At one member organization, VPs and above can invest in all of the firm’s products, using non-recourse financing offered by the firm. The loan isn’t callable unless the employee leaves under predetermined circumstances. The idea is to get employees to think like investors and provide them paths to build wealth, and it seems to be working well. But, as the head of that firm urged peers, the onus is on the organization to educate employees on the cyclicality of real estate investment, and the unpredictability of outcomes.
What’s not working when it comes to recruitment and retention? According to a few executives, recruiting strictly from Ivies, targeting business and finance majors over liberal arts disciplines, and the long-held assumption that the best hires don’t need training.
Metaverse: where real estate and digital assets meet
Jamestown President Michael Phillips detailed Jamestown's digital asset strategy, giving NAREIM members an insider view at how the firm has merged physical real estate assets in the digital realm. The result: creating value for tenants and investors using existing technology.
Through decentralization of ownership and tokenization, there are more ways than ever to reach today’s digital natives. Jamestown walked through its flagship One Times Square, an immersive virtual experience held on New Year’s Eve, drawing 50 million viewers globally across 2 live streams, and resulting in an additional 24 hours of engagement via gaming. Revenue partnerships in the Metaverse, where all of this “lives,” enable investment managers to neutralize their marketing spend. For instance, retailers could use data from physical heat maps to make location decisions in the digital space.
The “What’s on your mind?” brainstorming session took the pulse of the room. By and large, inflation was top of mind, as was the need for value adjustments of at least 10-15 percent to account for this pressure. With bid-ask spreads widening, the tension between fundamentals and the cost of capital has never been higher. A show of hands revealed the discount to peak value at which most would acquire the following assets:
Rent control was another hot topic, with a number of managers expressing the combined pressures of housing shortages, wage compression, resident unionization, development challenges, among others.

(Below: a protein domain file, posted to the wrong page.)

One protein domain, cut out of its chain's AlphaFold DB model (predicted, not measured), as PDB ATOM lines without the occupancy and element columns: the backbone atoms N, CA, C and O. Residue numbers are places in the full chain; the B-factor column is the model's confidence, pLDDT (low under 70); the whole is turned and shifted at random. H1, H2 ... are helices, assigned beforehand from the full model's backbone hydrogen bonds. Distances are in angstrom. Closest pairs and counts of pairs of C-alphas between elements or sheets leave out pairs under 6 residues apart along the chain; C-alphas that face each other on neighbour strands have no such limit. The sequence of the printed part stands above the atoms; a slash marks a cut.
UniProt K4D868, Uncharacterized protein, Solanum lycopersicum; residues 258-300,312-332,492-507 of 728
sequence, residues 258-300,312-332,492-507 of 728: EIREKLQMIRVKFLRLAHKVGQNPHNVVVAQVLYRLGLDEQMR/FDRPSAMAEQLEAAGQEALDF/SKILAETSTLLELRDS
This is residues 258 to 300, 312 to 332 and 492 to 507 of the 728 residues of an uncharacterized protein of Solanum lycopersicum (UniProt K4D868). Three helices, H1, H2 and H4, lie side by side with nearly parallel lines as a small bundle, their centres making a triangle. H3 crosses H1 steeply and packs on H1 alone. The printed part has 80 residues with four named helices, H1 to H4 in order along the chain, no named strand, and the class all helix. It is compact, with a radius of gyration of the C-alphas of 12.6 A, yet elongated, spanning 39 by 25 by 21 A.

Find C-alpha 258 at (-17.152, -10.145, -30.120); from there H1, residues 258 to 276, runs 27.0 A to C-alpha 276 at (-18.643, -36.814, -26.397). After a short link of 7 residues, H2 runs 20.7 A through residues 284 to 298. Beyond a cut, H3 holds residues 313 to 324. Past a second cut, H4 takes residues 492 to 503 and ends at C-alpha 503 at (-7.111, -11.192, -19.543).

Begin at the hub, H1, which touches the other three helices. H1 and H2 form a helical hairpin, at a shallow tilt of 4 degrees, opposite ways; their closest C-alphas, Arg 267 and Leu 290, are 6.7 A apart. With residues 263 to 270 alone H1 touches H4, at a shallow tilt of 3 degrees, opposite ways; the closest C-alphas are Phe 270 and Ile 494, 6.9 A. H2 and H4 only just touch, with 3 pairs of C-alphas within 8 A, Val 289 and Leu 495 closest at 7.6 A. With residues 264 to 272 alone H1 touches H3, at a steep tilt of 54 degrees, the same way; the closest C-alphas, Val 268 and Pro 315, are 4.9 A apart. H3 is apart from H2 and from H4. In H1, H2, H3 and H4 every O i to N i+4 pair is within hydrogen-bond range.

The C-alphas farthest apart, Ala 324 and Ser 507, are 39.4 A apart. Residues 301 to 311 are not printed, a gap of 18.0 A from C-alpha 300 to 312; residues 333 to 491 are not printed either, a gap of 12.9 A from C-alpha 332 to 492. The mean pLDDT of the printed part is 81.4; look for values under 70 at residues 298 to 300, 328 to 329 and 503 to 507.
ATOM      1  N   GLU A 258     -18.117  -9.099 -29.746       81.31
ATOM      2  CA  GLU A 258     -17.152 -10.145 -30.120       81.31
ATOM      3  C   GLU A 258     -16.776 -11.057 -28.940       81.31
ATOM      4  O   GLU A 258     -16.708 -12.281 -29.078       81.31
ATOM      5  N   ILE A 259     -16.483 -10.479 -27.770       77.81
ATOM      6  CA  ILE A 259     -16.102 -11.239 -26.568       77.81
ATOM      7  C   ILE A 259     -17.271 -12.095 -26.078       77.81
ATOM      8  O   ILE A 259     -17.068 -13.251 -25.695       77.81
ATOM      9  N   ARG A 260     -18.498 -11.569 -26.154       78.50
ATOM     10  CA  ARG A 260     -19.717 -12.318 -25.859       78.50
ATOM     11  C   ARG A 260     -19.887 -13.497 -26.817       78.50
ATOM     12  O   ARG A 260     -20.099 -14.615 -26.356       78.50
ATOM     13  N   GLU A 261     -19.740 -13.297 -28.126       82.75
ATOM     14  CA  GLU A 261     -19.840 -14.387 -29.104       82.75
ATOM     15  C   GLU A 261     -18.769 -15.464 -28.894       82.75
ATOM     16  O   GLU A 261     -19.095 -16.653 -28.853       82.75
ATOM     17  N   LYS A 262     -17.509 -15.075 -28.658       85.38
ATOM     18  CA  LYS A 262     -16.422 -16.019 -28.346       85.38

With more investors seeking pre-approval, leaders of a few debt shops are focusing on the most challenged assets on their books. Many say the capital markets will drive the next recession. For others, now is not the time to foreclose; instead, more debt funds, as well as insurance companies and other lenders are likely to sell off paper over the next 12-18 months. We can also expect the Fed to reevaluate all asset classes, not just real estate, over this same period.
Where should executives focus their efforts in 2023? For one, allocating capital to managers with strong track records, who can navigate the market’s dislocation and time their execution adeptly. Those with strong global relationships can position themselves uniquely in front of Middle Eastern sovereign wealth funds increasingly their allocations to real estate, for example.
Net zero, and its tension with diminishing returns
It’s no surprise that occupiers and tenants are asking more about their exposure to climate risk, and raising the bar for managers. But, a discussion of net zero cannot ignore the hurdles managers face, particularly in trying to carbon-neutralize older, existing, Class B assets. Partnering with municipalities and the technology sector is one strategy, so is improving relationships between landlords and tenants.
For organizations with global portfolios, the pathway to net zero may be shorter, given the advancements being led by EU investors. But, with the SEC not too far behind in sharpening its own regulatory frameworks on ESG, all managers will need to assess their net zero frameworks and reconsider or rework their commitments.
From transactional to transformational leadership
For employees to feel a sense of belonging, they need to know what their organization does, and why. This can imbue a sense of purpose, and it’s the responsibility of leadership to clarify this purpose through an empathetic and inclusive approach.